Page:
There has always been controversy surrounding vaccinations.
Stories on the news often feature parents who refuse to vaccinate children and the backlash that ensues.
However, vaccinations are a useful tool to lower the chances of catching preventable diseases.
A vaccine is a treatment made of weakened or dead germs from a disease.
When you inject it into the body, you are exposed to an incredibly weak dose of the foreign entity.
Your body recognizes the antigen and creates antibodies as a result.
These antibodies are kept in the body to fight off the disease, should you ever be exposed to it in your daily life.
Vaccines are used to help you build immunity to diseases like chickenpox or the common cold that happens each year.
You may think that as an adult your immune system is unbeatable, however you are still vulnerable to becoming ill.
Viruses and bacteria that cause colds are continually mutating, generating new ways to infect people each year.
To avoid contracting easily preventable diseases, here is a list of vaccinations you should get, even as an adult.
You may have the mindset that when you do not get vaccinations, you do not get sick.
This is a false assumption, however. There are many reasons to invest in vaccinations beyond your well-being.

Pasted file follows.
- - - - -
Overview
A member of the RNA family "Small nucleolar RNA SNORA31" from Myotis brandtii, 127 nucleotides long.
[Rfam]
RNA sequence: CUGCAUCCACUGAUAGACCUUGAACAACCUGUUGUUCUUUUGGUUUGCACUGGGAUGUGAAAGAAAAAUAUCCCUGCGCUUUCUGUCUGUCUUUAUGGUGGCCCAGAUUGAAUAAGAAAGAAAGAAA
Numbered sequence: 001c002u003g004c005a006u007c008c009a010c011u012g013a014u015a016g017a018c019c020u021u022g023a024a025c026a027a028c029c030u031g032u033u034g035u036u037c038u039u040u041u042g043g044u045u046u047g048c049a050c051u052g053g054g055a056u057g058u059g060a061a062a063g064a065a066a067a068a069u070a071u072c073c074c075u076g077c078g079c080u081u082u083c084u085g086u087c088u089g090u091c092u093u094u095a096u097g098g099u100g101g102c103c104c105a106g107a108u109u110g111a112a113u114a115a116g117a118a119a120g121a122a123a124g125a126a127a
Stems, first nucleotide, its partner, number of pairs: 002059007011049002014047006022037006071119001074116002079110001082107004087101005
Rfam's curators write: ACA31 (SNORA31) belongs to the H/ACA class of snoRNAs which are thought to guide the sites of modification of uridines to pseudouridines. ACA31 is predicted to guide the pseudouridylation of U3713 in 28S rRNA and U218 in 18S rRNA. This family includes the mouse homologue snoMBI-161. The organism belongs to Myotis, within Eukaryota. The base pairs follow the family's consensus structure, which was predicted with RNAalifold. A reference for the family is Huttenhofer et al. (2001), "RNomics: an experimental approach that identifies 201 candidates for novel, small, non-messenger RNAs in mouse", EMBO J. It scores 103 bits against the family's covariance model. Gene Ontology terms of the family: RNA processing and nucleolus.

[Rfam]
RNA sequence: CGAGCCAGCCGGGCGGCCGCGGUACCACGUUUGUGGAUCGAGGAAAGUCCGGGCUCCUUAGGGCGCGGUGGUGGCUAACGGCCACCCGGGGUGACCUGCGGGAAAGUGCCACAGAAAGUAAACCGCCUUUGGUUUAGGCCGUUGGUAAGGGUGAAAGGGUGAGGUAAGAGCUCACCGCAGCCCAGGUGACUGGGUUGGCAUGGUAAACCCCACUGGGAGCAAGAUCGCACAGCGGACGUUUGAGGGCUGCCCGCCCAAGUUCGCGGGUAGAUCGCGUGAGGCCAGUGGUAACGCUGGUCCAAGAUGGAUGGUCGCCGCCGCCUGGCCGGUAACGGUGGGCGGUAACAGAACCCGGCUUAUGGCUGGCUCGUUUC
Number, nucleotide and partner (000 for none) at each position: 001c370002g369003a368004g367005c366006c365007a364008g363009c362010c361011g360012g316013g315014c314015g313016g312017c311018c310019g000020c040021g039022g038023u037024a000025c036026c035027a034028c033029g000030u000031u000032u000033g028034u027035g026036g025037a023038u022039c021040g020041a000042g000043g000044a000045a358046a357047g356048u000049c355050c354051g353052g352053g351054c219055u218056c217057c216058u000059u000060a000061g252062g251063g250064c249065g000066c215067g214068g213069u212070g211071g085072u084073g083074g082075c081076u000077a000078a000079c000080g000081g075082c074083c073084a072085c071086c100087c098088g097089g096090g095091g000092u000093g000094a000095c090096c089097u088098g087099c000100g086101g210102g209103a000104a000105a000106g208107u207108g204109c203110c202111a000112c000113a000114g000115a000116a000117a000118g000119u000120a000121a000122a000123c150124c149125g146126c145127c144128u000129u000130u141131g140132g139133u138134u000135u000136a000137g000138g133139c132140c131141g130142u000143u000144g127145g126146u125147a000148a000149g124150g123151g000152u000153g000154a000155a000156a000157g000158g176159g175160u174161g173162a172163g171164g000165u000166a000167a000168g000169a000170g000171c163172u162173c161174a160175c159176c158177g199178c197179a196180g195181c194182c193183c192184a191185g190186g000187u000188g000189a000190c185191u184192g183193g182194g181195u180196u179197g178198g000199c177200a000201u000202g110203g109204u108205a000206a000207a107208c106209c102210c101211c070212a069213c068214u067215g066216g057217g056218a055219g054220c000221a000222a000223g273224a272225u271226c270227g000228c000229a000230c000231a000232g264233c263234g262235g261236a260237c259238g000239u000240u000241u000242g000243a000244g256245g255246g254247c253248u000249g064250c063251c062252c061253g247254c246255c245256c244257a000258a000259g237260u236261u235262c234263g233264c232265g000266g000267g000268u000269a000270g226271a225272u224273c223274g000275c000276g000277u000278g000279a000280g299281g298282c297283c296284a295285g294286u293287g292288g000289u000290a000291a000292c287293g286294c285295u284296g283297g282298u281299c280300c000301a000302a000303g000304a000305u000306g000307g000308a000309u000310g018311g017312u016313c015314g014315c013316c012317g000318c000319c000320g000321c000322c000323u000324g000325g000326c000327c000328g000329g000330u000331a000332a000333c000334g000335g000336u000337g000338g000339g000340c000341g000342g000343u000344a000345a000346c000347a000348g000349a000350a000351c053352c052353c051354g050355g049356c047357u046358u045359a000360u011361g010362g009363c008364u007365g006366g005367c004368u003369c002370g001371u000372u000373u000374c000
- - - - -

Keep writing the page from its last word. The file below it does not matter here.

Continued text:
By getting the vaccinations as scheduled, you lower your risk for infection, which means you prevent possible medical bills in the future.
If you avoid the vaccine, you are at risk of worse complications later, which can be costlier in the future when you are hospitalized.
Additionally, when you are vaccinated, you are keeping your loved ones safe. While you may have an excellent immune system, your loved ones may not.
You may end up accidentally bringing home viruses that do not cause you to be ill but can compromise their health. The elderly and the very young are always at an increased risk of becoming ill.
HPV stands for Human Papilloma Virus, which is a form of cervical cancer.
The HPV vaccine was created to reduce the risk of contracting the virus which can also lead to genital warts.
The name of the vaccine is Gardasil 9. Doctors recommend that both males and females through 45 years of age take this vaccine.
Since the creation of this vaccine, the number of reported cases for cervical cancer in women has decreased sharply.
The Tdap vaccine covers a variety of different diseases including tetanus, pertussis (whooping cough), and diphtheria.
In most cases you should have been vaccinated as a child in the U.S. In the event that you were an adolescent when you received the shot, you should have a booster shot every 10 years to continue the protection.
When you are pregnant and between 27 to 36 weeks, you will be encouraged to have this booster.
This is because whooping cough is quite serious for young babies but due to the new immune system, babies cannot receive shots until they are six to eight weeks old.
By vaccinating you, the antibodies against these diseases is passed along to the unborn child to protect it during the first few months of life.